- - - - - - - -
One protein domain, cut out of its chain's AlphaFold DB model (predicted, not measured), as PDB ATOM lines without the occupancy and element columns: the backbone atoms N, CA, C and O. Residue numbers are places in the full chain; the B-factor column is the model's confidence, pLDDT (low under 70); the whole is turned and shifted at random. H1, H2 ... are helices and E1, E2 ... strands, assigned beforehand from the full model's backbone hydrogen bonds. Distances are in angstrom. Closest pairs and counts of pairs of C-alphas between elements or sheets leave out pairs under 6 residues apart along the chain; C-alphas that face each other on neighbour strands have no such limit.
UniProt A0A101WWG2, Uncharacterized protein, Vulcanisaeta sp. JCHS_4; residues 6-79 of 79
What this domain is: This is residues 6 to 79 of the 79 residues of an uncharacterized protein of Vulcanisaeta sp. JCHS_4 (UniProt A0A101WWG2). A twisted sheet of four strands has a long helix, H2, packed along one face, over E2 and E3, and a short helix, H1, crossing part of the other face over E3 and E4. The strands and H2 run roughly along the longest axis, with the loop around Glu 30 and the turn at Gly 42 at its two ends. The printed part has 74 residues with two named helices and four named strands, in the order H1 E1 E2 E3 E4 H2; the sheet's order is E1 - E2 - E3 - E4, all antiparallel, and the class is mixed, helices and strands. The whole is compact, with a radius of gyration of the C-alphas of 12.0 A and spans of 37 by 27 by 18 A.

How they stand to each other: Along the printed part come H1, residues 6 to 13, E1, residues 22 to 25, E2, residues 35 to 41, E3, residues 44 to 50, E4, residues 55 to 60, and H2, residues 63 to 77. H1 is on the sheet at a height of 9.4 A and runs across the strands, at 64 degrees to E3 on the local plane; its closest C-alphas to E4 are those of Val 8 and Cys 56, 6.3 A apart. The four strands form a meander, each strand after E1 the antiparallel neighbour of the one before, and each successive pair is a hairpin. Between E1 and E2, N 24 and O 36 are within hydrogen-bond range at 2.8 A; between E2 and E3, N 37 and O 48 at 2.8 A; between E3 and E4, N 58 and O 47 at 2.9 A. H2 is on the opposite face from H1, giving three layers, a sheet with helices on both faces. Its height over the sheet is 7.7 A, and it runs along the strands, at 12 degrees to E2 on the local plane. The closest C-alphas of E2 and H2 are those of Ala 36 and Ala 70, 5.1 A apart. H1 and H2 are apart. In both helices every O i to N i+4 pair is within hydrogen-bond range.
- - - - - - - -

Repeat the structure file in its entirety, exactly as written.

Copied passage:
One protein domain, cut out of its chain's AlphaFold DB model (predicted, not measured), as PDB ATOM lines without the occupancy and element columns: the backbone atoms N, CA, C and O. Residue numbers are places in the full chain; the B-factor column is the model's confidence, pLDDT (low under 70); the whole is turned and shifted at random. H1, H2 ... are helices and E1, E2 ... strands, assigned beforehand from the full model's backbone hydrogen bonds. Distances are in angstrom. Closest pairs and counts of pairs of C-alphas between elements or sheets leave out pairs under 6 residues apart along the chain; C-alphas that face each other on neighbour strands have no such limit.
UniProt A0A101WWG2, Uncharacterized protein, Vulcanisaeta sp. JCHS_4; residues 6-79 of 79
What this domain is: This is residues 6 to 79 of the 79 residues of an uncharacterized protein of Vulcanisaeta sp. JCHS_4 (UniProt A0A101WWG2). A twisted sheet of four strands has a long helix, H2, packed along one face, over E2 and E3, and a short helix, H1, crossing part of the other face over E3 and E4. The strands and H2 run roughly along the longest axis, with the loop around Glu 30 and the turn at Gly 42 at its two ends. The printed part has 74 residues with two named helices and four named strands, in the order H1 E1 E2 E3 E4 H2; the sheet's order is E1 - E2 - E3 - E4, all antiparallel, and the class is mixed, helices and strands. The whole is compact, with a radius of gyration of the C-alphas of 12.0 A and spans of 37 by 27 by 18 A.

How they stand to each other: Along the printed part come H1, residues 6 to 13, E1, residues 22 to 25, E2, residues 35 to 41, E3, residues 44 to 50, E4, residues 55 to 60, and H2, residues 63 to 77. H1 is on the sheet at a height of 9.4 A and runs across the strands, at 64 degrees to E3 on the local plane; its closest C-alphas to E4 are those of Val 8 and Cys 56, 6.3 A apart. The four strands form a meander, each strand after E1 the antiparallel neighbour of the one before, and each successive pair is a hairpin. Between E1 and E2, N 24 and O 36 are within hydrogen-bond range at 2.8 A; between E2 and E3, N 37 and O 48 at 2.8 A; between E3 and E4, N 58 and O 47 at 2.9 A. H2 is on the opposite face from H1, giving three layers, a sheet with helices on both faces. Its height over the sheet is 7.7 A, and it runs along the strands, at 12 degrees to E2 on the local plane. The closest C-alphas of E2 and H2 are those of Ala 36 and Ala 70, 5.1 A apart. H1 and H2 are apart. In both helices every O i to N i+4 pair is within hydrogen-bond range.